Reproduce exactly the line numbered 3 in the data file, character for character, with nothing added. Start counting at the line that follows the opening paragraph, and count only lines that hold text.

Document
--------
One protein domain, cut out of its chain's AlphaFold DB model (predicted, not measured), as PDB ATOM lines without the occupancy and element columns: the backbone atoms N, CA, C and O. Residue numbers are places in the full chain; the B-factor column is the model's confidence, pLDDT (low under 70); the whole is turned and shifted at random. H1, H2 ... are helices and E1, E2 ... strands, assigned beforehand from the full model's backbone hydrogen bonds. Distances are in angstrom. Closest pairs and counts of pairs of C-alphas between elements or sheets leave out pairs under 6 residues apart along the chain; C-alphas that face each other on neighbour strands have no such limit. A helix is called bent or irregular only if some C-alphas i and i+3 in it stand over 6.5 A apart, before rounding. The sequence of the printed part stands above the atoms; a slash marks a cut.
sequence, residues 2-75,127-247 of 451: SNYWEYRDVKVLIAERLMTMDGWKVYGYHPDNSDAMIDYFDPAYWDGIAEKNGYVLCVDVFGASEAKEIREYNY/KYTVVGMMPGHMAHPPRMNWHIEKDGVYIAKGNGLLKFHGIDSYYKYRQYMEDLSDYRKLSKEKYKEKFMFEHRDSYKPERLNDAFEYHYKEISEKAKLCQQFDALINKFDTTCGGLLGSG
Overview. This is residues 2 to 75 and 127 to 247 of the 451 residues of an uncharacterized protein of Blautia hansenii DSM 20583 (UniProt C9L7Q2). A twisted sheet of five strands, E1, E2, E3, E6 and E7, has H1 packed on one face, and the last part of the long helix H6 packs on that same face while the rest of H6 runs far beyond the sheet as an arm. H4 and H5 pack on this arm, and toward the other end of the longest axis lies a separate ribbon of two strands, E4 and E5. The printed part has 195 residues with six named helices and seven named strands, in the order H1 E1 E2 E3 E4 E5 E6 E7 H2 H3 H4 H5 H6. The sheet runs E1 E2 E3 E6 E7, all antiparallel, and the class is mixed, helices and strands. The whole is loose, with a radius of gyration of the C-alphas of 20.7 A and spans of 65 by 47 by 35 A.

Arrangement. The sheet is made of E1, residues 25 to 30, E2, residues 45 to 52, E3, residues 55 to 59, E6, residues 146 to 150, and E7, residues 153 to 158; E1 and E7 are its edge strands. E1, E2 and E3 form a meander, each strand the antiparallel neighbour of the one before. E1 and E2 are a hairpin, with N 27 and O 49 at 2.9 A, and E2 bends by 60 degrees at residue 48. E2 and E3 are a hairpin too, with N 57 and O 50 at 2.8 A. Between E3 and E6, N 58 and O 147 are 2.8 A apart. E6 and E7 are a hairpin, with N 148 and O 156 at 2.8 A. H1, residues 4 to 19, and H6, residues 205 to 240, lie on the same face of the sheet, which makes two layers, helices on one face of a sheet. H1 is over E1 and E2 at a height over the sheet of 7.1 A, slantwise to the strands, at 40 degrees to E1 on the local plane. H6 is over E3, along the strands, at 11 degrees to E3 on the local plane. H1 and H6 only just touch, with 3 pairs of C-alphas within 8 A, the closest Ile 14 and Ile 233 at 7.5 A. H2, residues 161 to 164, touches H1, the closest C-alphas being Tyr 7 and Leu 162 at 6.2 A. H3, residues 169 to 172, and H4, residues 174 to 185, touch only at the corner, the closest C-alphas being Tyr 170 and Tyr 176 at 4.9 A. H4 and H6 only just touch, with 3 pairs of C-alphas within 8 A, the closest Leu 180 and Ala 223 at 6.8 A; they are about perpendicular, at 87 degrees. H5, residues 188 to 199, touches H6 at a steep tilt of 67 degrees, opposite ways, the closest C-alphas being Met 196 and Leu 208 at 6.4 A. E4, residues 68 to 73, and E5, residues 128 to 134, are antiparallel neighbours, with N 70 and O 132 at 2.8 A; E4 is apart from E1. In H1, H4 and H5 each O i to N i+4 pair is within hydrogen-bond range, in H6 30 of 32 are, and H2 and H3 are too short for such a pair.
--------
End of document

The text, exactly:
Arrangement. The sheet is made of E1, residues 25 to 30, E2, residues 45 to 52, E3, residues 55 to 59, E6, residues 146 to 150, and E7, residues 153 to 158; E1 and E7 are its edge strands. E1, E2 and E3 form a meander, each strand the antiparallel neighbour of the one before. E1 and E2 are a hairpin, with N 27 and O 49 at 2.9 A, and E2 bends by 60 degrees at residue 48. E2 and E3 are a hairpin too, with N 57 and O 50 at 2.8 A. Between E3 and E6, N 58 and O 147 are 2.8 A apart. E6 and E7 are a hairpin, with N 148 and O 156 at 2.8 A. H1, residues 4 to 19, and H6, residues 205 to 240, lie on the same face of the sheet, which makes two layers, helices on one face of a sheet. H1 is over E1 and E2 at a height over the sheet of 7.1 A, slantwise to the strands, at 40 degrees to E1 on the local plane. H6 is over E3, along the strands, at 11 degrees to E3 on the local plane. H1 and H6 only just touch, with 3 pairs of C-alphas within 8 A, the closest Ile 14 and Ile 233 at 7.5 A. H2, residues 161 to 164, touches H1, the closest C-alphas being Tyr 7 and Leu 162 at 6.2 A. H3, residues 169 to 172, and H4, residues 174 to 185, touch only at the corner, the closest C-alphas being Tyr 170 and Tyr 176 at 4.9 A. H4 and H6 only just touch, with 3 pairs of C-alphas within 8 A, the closest Leu 180 and Ala 223 at 6.8 A; they are about perpendicular, at 87 degrees. H5, residues 188 to 199, touches H6 at a steep tilt of 67 degrees, opposite ways, the closest C-alphas being Met 196 and Leu 208 at 6.4 A. E4, residues 68 to 73, and E5, residues 128 to 134, are antiparallel neighbours, with N 70 and O 132 at 2.8 A; E4 is apart from E1. In H1, H4 and H5 each O i to N i+4 pair is within hydrogen-bond range, in H6 30 of 32 are, and H2 and H3 are too short for such a pair.